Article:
The Panthers will face Bentonville at 7 p.m. Friday at War Memorial Stadium. The Tigers beat Conway 21-14 in the other semifinal game, and will be playing in their fourth-consecutive state championship game.

Friday, November 29, 2013

EDITORIAL >> Commission’s new attitude

There was a time when the commission that runs Cabot parks appeared to thumb its collective nose up at the mayor and city council.

They didn’t comply with repeated requests for the director to attend monthly meetings and give status reports even though the council is responsible for approving money that helps pay park bills. There was an air of secrecy about the commission, which banished reporters to the hallway for dubious executive sessions, and a hands-off attitude about the associations that run parks programs such as baseball, football and BMX racing.

But that was before Mayor Bill Cypert took office three years ago and started threatening to disband the commission if it didn’t, as he said, “raise the bar.” That request may have been confusing to the commission, which was by that time made up mostly of recent appointees still trying to understand their new positions.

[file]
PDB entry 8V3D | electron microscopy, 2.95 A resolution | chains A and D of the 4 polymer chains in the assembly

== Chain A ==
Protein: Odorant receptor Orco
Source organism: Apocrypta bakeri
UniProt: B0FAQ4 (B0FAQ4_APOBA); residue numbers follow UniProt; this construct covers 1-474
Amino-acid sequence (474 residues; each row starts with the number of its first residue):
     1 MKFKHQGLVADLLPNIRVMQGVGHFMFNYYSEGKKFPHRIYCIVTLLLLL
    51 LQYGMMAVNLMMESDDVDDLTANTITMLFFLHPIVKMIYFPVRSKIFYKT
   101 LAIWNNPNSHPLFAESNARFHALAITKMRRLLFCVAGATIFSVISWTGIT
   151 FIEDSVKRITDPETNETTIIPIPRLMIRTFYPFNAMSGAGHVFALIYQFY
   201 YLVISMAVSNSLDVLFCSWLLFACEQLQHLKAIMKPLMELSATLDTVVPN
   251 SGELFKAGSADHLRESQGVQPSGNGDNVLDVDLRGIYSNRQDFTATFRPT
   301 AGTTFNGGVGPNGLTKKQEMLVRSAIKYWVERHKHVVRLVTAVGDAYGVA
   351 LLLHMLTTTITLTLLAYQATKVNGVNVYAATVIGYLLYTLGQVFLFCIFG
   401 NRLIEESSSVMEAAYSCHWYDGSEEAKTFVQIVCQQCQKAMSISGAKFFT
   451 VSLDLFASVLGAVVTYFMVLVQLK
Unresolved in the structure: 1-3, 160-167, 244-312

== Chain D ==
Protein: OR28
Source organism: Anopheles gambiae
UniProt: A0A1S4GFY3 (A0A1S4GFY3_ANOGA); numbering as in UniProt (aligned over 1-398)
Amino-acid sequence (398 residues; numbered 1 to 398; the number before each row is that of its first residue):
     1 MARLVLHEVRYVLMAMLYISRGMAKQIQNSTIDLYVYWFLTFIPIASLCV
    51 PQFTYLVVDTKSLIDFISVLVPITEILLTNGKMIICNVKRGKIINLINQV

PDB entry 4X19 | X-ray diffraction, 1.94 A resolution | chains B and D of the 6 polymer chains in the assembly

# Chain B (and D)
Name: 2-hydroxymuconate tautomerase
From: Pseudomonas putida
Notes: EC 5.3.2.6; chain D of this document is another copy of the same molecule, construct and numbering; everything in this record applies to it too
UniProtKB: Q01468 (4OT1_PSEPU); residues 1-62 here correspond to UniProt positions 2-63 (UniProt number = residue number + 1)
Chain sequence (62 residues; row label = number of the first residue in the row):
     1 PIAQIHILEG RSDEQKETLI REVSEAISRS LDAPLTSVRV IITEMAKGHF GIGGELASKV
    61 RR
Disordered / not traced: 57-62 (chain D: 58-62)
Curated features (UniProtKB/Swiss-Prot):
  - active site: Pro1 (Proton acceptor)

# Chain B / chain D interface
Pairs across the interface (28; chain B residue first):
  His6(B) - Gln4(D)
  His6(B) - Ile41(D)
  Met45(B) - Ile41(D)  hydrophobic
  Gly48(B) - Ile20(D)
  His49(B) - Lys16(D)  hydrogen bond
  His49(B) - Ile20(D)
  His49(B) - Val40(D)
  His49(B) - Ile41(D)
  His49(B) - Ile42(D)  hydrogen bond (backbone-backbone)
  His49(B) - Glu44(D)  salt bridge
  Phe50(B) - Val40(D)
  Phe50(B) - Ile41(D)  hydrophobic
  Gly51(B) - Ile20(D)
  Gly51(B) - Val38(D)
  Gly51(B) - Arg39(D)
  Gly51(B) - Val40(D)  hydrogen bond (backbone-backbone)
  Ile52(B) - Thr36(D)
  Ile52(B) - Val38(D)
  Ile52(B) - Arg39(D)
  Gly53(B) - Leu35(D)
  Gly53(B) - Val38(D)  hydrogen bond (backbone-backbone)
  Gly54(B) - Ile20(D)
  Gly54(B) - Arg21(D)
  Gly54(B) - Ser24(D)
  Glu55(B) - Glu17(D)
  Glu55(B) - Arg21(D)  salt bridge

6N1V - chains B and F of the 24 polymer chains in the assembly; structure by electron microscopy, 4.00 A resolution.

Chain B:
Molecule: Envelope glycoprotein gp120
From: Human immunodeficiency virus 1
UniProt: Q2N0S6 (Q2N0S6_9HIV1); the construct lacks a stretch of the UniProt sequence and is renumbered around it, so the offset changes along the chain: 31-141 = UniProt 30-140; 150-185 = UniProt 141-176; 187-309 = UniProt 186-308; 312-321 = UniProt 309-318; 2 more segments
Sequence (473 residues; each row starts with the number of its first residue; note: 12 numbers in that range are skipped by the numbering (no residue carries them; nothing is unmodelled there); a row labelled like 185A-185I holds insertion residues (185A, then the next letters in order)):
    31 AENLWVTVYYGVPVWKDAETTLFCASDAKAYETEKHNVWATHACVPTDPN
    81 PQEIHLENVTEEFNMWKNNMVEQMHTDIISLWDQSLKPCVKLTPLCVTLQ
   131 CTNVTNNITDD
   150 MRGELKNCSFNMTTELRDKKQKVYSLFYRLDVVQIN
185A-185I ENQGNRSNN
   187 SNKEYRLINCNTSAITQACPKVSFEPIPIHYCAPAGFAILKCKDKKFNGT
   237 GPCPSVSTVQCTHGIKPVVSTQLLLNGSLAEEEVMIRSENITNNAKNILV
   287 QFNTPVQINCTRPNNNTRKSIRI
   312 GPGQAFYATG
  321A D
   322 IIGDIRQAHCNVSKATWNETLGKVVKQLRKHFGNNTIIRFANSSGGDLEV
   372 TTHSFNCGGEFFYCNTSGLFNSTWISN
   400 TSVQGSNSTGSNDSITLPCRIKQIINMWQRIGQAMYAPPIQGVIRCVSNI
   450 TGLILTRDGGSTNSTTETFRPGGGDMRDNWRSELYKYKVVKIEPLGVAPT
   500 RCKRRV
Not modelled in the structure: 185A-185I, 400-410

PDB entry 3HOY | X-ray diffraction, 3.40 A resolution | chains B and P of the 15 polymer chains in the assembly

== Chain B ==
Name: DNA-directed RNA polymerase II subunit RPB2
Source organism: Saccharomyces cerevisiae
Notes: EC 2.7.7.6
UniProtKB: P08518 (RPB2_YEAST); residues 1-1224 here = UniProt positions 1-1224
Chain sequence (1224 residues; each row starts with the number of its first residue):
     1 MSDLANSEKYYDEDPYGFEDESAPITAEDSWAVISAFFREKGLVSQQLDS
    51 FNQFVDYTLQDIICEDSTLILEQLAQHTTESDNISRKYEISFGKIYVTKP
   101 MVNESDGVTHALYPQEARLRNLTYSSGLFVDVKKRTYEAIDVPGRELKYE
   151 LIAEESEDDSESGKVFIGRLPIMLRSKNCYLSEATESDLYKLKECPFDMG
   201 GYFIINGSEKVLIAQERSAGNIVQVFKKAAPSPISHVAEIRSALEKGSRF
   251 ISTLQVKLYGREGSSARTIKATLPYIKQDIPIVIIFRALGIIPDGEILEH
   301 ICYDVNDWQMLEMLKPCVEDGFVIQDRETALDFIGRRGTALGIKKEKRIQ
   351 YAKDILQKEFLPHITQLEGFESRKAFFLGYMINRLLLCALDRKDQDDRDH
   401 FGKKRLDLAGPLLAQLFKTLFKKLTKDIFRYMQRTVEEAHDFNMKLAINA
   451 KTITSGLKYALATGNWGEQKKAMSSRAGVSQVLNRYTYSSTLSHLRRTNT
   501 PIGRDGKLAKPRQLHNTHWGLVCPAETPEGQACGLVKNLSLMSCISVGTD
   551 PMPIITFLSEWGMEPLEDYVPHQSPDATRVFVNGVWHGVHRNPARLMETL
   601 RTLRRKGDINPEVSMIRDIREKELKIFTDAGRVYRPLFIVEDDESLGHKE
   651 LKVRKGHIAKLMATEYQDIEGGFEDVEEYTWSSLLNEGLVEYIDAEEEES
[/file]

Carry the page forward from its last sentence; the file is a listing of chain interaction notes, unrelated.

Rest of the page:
Some almost certainly thought the real issue was the sales tax they hoped to pass to raise money for a baseball park and other improvements. If they were successful, they would get their improvements, but Cypert was unlikely to find voter support for the sales tax extension he hoped to pass for other projects, like the sewer improvements on Hwy. 5, which is expected to be the next major growth area. The mayor wanted one tax to pay for several projects to benefit many areas in the city. Parks commissioners wanted their own tax to pay for everything on their wish list. They had been without long enough, they said, and it was time to give Cabot residents recreational activities like other cities have.

A town-hall meeting held in November 2012 showed that the parks commission had the support of the various ball associations that run parks programs, but that support didn’t seem to sway the mayor and council from their resolve to force the parks commission to take more responsibility for running the parks or get out of the way and let them do it.